NEW YORK (Reuters Health) - Chain restaurants in the Seattle area seem to have made small changes for the better since a 2009 law forced them to put nutrition information on their menus, a new study finds.
Eighteen months after the law went into effect in King County, Washington, calorie counts were a bit lower, the study found. “Sit down” chain restaurants did better than fast-food joints: their entrees were an average of 73 calories lighter, versus a small, 19-calorie reduction at fast-food places.
There were also some improvements in sodium and saturated fat content.
Whether the changes happened because of the label law is not clear. “We can’t say the menu labeling was the cause, because we could only look at restaurants in our jurisdiction,” said lead researcher Barbara Bruemmer, of the University of Washington in Seattle.
It’s possible that there’s been an overall trend for chain restaurants to make their offerings a bit healthier, Bruemmer noted in an interview.
But, she said, the findings, published in the Journal of the Academy of Nutrition and Dietetics, at least suggest that “there’s a benefit to getting this information out there to people.”
In 2008, New York City became the first U.S. city to mandate that fast-food chains post nutrition information on their menus. King County and a handful of other areas followed suit. (New York also banned trans fats, a move that seems to have lowered the amount of those fats in foods: reut.rs/LnKS5D.)
And soon many chain restaurants across the U.S. will have to come clean with information on calories, fat and other nutrients. The Affordable Care Act requires restaurants with 20 or more locations nationwide to list those numbers on their menus.
Advocates hope the move will help make a dent in the nation’s obesity epidemic, since studies have found links between eating out and obesity risk.
But that remains to be seen.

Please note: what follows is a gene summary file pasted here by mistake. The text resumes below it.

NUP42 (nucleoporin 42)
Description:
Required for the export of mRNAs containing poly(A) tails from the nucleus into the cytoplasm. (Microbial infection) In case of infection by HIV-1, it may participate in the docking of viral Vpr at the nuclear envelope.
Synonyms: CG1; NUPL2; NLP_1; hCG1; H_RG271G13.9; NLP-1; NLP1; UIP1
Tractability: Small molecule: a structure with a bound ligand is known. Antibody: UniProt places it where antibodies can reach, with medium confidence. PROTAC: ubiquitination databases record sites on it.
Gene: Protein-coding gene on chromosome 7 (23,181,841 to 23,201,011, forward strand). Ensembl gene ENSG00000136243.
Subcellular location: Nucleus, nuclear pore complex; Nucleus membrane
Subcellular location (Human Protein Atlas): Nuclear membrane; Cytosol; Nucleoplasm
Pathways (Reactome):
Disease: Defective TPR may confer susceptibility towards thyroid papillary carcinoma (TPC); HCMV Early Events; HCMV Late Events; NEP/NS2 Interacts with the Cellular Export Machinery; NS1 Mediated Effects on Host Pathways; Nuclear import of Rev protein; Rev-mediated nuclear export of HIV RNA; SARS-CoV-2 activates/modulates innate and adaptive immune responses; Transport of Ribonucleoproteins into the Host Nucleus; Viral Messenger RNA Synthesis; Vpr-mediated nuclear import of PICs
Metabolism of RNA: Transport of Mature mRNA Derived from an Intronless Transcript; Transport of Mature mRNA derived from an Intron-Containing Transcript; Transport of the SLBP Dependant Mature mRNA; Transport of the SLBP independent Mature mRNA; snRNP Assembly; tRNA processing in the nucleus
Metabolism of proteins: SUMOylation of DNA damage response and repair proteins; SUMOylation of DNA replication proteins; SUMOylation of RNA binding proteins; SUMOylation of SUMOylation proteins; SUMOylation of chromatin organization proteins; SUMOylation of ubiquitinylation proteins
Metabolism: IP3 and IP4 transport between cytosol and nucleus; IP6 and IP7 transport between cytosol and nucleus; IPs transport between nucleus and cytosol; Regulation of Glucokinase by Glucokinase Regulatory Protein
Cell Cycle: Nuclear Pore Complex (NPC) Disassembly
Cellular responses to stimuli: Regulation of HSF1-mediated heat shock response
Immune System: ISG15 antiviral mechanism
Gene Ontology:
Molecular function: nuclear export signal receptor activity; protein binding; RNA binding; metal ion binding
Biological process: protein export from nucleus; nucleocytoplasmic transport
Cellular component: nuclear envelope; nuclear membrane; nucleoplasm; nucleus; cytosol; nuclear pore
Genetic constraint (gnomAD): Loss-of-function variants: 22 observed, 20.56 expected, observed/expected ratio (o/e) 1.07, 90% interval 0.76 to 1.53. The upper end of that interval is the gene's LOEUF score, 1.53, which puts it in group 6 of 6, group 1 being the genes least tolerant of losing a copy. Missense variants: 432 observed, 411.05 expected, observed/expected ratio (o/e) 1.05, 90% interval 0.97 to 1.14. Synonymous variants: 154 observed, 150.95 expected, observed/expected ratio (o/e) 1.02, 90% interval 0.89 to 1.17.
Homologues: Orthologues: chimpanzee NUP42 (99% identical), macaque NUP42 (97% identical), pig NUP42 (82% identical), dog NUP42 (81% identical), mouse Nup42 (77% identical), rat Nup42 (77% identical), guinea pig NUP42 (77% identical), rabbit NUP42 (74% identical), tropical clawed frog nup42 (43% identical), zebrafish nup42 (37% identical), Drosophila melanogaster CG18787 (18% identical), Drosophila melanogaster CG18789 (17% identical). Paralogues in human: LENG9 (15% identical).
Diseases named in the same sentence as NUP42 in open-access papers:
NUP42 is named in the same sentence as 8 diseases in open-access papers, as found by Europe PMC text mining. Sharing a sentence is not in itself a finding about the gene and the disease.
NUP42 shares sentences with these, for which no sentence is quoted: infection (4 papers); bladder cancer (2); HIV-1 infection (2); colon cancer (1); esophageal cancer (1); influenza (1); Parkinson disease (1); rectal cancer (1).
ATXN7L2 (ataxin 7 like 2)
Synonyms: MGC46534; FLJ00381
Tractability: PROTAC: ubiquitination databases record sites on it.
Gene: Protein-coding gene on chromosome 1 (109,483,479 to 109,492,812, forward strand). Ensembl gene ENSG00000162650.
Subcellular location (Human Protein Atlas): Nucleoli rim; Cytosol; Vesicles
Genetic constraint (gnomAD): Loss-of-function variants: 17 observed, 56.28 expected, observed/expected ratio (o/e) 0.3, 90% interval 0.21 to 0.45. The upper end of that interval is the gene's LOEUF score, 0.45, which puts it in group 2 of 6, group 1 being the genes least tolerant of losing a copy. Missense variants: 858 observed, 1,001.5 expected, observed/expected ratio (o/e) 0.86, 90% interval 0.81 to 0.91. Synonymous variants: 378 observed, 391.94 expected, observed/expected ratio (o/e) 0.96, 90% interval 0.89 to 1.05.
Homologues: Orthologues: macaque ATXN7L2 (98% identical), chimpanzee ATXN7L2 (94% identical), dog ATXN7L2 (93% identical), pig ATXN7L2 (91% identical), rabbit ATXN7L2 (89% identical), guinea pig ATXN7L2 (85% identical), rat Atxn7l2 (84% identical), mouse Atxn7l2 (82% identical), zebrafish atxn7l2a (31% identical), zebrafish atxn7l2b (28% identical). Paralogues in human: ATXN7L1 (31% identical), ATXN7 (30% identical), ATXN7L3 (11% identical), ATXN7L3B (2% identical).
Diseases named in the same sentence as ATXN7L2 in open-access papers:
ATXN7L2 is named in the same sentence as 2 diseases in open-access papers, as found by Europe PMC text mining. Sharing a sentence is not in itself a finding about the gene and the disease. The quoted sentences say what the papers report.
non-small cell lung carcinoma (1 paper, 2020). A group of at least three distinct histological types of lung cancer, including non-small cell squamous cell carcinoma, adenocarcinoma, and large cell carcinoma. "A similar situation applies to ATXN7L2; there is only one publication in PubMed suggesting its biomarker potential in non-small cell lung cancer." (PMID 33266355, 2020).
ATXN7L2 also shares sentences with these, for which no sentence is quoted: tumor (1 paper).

Menu labeling is intended to give consumers information. But supporters also hope it will nudge restaurants to make their meals healthier, Bruemmer said.
To see if that might be happening, her team “audited” entrees at 37 chain restaurants in King County -- six months after the menu law went into effect, then again at the 18-month mark.
In one comparison, they focused on entrees that were on the restaurants’ menus at both time points. On average, sit-down chains -- places like Denny’s and Applebee’s -- trimmed 73 calories from those meals. That meant dipping from an average of 1,044 calories to 970.
“That might not sound like a lot,” Bruemmer said. “But it’s a step in the right direction.”
Similarly, saturated fat declined from almost 18 grams per meal, to just over 16. Meanwhile, sodium levels declined from more than 2,100 milligrams -- about the amount an adult should get in a whole day -- to 1,900 mg.
Fast-food places, like McDonald‘s, Burger King and Subway, made some minor changes. The typical entrée went from 669 calories to 650, while sodium dipped by 18 mg, to land at around 1,600 mg per entrée.
All of that still left most meals in less-than-healthy territory. Of all chain restaurant entrees for adults, 56 percent still exceed the recommended limit for calories. Three-quarters contained too much saturated fat, and a full 89 percent exceeded sodium guidelines.
A big question is whether giving people nutrition information actually changes their ordering habits. So far, studies have been mixed.
But a study last year in New York City found that the lunchtime crowds at McDonald‘s, Au Bon Pain and KFC were buying fewer calories after the menu law went into effect, versus the year before.
More studies on consumers’ actual choices will be coming out, Bruemmer said. Since menu laws are fairly new, it’s hard to tell what the impact has been.
“Right now, we can’t really say how much (consumers) are engaged,” Bruemmer said.
And of course, the ultimate hope is that menu information will be good for public health.
But obesity is complex and not due to any one cause, Bruemmer said. So it will be challenging for studies to show whether menu labels are having actual health effects.
Bruemmer also noted that many people may not know what to do with the nutrition information on menus. “Most consumers are confused about calories,” Bruemmer said. “They wonder, ‘What’s right for me?'”
But with menu labeling, they can at least see which meals give them fewer calories, fat and sodium than others. “The information is out there,” Bruemmer said. “People can start to look for calorie counts just like they look for prices.”
SOURCE: bit.ly/Mb1bEG Journal of the Academy of Nutrition and Dietetics, online June 18, 2012.